3 Keys to Fostering Youth Skills Development in Tanzania

Author(s): 
Nancy Lazaro
Organization/Affiliation(s): 
International Youth Foundation
Resource Type: 
Publication Date: 
Sep 25, 2018

On August 12, I had the opportunity to march through the streets of Arusha, Tanzania, with over 300 young women and men as part of the country’s commemoration of International Youth Day. That morning’s cool weather and lingering clouds did not reflect the bright spirits and optimistic voices calling attention to this year’s theme of safe spaces. With their arms linked and steps purposeful, participating youth made their point clear to the crowd of government representatives and members of the local and international community, in attendance: safe spaces are critical for their economic opportunity, environmental sustainability, and access to health and human services.

“Today, is therefore, a day upon which we revisit the role of young women and men as essential partners in change and an opportunity to raise awareness of challenges and problems facing world’s more than 1.8 billion youth,” said keynote speaker Wellington Chibebe, Director of the ILO Dar es Salaam Office. IYF participated in the commemoration, carried out over three days, through our Via: Pathways to Work initiative. In partnership with the Mastercard Foundation, Via is addressing a key issue event participants repeatedly raised—the need to improve economic opportunities for underserved youth in Tanzania.

After three days of listening to the perspectives of young people, development practitioners, and government representatives, I gathered three important connections between the safe spaces theme and Via’s objectives:

  1. Life skills training can help address the public stigma around technical and vocational education and training (TVET). In Tanzania as elsewhere, many young people and parents are not attracted to TVET opportunities because they don’t see the training as high quality or leading to a career. The lack of awareness of the need for, and benefit of, so-called blue-collar jobs like plumber, electrician, mechanic, carpenter or construction affects youth’s willingness to enroll in TVET schools and can impact how they view themselves and their prospects. By integrating IYF’s proven life skills curriculum, Passport to Success®, into technical courses, Via is helping youth enrolled in the TVET system redefine their self-image and reject these negative stereotypes. Participants report increased confidence, self-awareness of their potential, and desire to set and achieve goals. Instead of focusing on where they are, they focus instead on where they want to be in the future and how their skills training can contribute to that vision.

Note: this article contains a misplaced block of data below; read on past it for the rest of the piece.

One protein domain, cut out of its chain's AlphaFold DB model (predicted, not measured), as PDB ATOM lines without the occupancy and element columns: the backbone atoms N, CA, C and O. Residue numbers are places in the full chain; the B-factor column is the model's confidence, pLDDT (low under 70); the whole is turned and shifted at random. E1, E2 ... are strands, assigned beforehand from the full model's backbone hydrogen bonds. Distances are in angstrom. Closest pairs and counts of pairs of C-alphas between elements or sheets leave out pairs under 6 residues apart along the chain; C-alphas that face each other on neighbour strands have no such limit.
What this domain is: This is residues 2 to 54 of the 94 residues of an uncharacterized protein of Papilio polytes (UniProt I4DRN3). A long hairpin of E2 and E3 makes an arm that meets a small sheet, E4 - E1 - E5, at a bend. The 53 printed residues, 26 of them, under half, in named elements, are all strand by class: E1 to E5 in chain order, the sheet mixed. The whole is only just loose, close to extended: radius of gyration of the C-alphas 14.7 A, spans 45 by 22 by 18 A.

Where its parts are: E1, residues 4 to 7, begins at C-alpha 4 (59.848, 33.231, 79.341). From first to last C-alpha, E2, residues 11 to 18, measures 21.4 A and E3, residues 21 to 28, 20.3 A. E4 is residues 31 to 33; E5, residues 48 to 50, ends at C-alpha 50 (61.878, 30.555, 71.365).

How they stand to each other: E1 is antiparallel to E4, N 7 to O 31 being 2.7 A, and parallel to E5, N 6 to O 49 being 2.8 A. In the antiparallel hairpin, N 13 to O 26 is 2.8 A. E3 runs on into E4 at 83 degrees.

2. Youth are not homogenous, and gender and social inclusion efforts help meet the needs of specific groups.Traditional training approaches, environments, and infrastructure often overlook the needs of women and people with disabilities, for example not having separate bathrooms or providing training and information materials in Braille. Despite government quotas for education enrollment and employment, training institutions and employers struggle to make their infrastructure and policies more accessible and inclusive. Through Via and with all our partners globally, IYF conducts baseline capacity assessments to identify key areas for organizational improvement, including the area of gender and social inclusion. This facilitated process, in which partners self-assess and identify their own priorities, has generated good discussion about how to encourage greater parity in course enrollment and the infrastructure investments required to reduce barriers for people with disabilities.  
  3. Advancing youth economic opportunities requires platforms for consistent engagement between youth and the public and private sectors. Throughout the event, government and industry stakeholders kept encouraging young people to take advantage of the opportunities available to them, including grants and ways to get equipment at little or no cost. Young people who were aware of these opportunities shared about the impediment of bureaucracy; those who were unaware indicated a lack of information on the right offices and people to visit. Their responses highlight that the existence of support services does not guarantee awareness of or access to them. For this reason, IYF is using a systems-change approach to identify ways in which traditional service delivery and communication can be more youth-friendly. We are also regularly convening key actors in the youth employment ecosystem in order to improve linkages between young people, government, and the private sector.

“There is no nation that will develop without investing in its youth,” reflected Deputy Minister of State Antony Mavunde. “If all youth work together, and with government and other stakeholders, we will be in a good position to improve development in our country.”

Topic: 
Workforce Development
Regions: 
Sub-Saharan Africa
Tags: 
Adolescent Girls
Agriculture & Food Security
Children
Community Development
Education
Entrepreneurship
Financial Capability
Financial Literacy/Education
Livelihoods
Non-formal Education
Orphans & Vulnerable Children
Rural & Agricultural Finance
Rural Development
Women
Youth